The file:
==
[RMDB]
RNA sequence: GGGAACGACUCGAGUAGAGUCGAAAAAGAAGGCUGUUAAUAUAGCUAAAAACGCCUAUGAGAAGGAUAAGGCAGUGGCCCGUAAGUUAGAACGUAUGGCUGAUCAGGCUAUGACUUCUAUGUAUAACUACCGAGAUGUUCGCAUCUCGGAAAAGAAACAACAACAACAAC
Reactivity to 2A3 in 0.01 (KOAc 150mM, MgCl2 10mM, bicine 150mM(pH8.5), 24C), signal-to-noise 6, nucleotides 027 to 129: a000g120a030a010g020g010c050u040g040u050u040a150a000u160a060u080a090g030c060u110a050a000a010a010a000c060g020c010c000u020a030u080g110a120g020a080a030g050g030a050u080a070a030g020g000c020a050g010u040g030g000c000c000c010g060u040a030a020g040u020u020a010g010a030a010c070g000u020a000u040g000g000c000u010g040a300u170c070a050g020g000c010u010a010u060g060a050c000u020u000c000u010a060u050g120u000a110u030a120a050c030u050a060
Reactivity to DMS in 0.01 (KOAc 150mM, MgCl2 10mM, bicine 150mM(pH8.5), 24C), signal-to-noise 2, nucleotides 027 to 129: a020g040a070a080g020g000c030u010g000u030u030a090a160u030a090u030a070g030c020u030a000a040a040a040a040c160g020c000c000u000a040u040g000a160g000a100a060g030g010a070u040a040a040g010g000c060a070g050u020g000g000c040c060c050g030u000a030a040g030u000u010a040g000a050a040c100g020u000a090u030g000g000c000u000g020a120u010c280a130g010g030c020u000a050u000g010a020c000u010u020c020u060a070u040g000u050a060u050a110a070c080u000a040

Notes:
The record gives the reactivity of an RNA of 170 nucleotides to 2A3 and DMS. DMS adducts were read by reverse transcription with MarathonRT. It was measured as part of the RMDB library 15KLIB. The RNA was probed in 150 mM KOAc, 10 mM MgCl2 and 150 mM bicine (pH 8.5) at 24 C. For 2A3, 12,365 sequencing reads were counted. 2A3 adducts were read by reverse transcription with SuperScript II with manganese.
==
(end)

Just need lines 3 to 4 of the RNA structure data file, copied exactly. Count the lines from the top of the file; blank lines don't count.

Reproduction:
Reactivity to 2A3 in 0.01 (KOAc 150mM, MgCl2 10mM, bicine 150mM(pH8.5), 24C), signal-to-noise 6, nucleotides 027 to 129: a000g120a030a010g020g010c050u040g040u050u040a150a000u160a060u080a090g030c060u110a050a000a010a010a000c060g020c010c000u020a030u080g110a120g020a080a030g050g030a050u080a070a030g020g000c020a050g010u040g030g000c000c000c010g060u040a030a020g040u020u020a010g010a030a010c070g000u020a000u040g000g000c000u010g040a300u170c070a050g020g000c010u010a010u060g060a050c000u020u000c000u010a060u050g120u000a110u030a120a050c030u050a060
Reactivity to DMS in 0.01 (KOAc 150mM, MgCl2 10mM, bicine 150mM(pH8.5), 24C), signal-to-noise 2, nucleotides 027 to 129: a020g040a070a080g020g000c030u010g000u030u030a090a160u030a090u030a070g030c020u030a000a040a040a040a040c160g020c000c000u000a040u040g000a160g000a100a060g030g010a070u040a040a040g010g000c060a070g050u020g000g000c040c060c050g030u000a030a040g030u000u010a040g000a050a040c100g020u000a090u030g000g000c000u000g020a120u010c280a130g010g030c020u000a050u000g010a020c000u010u020c020u060a070u040g000u050a060u050a110a070c080u000a040